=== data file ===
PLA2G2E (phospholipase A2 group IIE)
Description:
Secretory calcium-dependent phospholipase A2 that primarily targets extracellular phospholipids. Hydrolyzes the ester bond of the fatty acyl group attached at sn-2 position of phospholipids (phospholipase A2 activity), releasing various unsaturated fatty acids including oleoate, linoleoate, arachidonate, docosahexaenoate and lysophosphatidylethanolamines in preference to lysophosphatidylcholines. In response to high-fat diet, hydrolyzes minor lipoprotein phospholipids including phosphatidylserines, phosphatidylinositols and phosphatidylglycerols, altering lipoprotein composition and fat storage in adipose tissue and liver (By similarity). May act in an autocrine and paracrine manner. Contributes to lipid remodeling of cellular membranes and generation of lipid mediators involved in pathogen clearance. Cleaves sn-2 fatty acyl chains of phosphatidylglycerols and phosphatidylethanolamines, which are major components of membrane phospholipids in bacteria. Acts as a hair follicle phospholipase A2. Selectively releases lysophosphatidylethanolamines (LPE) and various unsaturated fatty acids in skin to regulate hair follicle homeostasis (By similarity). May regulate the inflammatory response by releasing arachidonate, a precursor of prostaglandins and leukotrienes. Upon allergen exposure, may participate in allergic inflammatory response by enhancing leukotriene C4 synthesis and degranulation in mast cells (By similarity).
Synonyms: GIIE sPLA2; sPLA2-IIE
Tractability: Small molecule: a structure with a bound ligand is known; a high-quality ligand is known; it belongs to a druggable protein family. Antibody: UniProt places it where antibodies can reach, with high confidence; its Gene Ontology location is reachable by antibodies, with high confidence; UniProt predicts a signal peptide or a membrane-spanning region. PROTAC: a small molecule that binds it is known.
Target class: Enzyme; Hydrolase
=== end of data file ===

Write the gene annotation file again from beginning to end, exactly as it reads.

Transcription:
PLA2G2E (phospholipase A2 group IIE)
Description:
Secretory calcium-dependent phospholipase A2 that primarily targets extracellular phospholipids. Hydrolyzes the ester bond of the fatty acyl group attached at sn-2 position of phospholipids (phospholipase A2 activity), releasing various unsaturated fatty acids including oleoate, linoleoate, arachidonate, docosahexaenoate and lysophosphatidylethanolamines in preference to lysophosphatidylcholines. In response to high-fat diet, hydrolyzes minor lipoprotein phospholipids including phosphatidylserines, phosphatidylinositols and phosphatidylglycerols, altering lipoprotein composition and fat storage in adipose tissue and liver (By similarity). May act in an autocrine and paracrine manner. Contributes to lipid remodeling of cellular membranes and generation of lipid mediators involved in pathogen clearance. Cleaves sn-2 fatty acyl chains of phosphatidylglycerols and phosphatidylethanolamines, which are major components of membrane phospholipids in bacteria. Acts as a hair follicle phospholipase A2. Selectively releases lysophosphatidylethanolamines (LPE) and various unsaturated fatty acids in skin to regulate hair follicle homeostasis (By similarity). May regulate the inflammatory response by releasing arachidonate, a precursor of prostaglandins and leukotrienes. Upon allergen exposure, may participate in allergic inflammatory response by enhancing leukotriene C4 synthesis and degranulation in mast cells (By similarity).
Synonyms: GIIE sPLA2; sPLA2-IIE
Tractability: Small molecule: a structure with a bound ligand is known; a high-quality ligand is known; it belongs to a druggable protein family. Antibody: UniProt places it where antibodies can reach, with high confidence; its Gene Ontology location is reachable by antibodies, with high confidence; UniProt predicts a signal peptide or a membrane-spanning region. PROTAC: a small molecule that binds it is known.
Target class: Enzyme; Hydrolase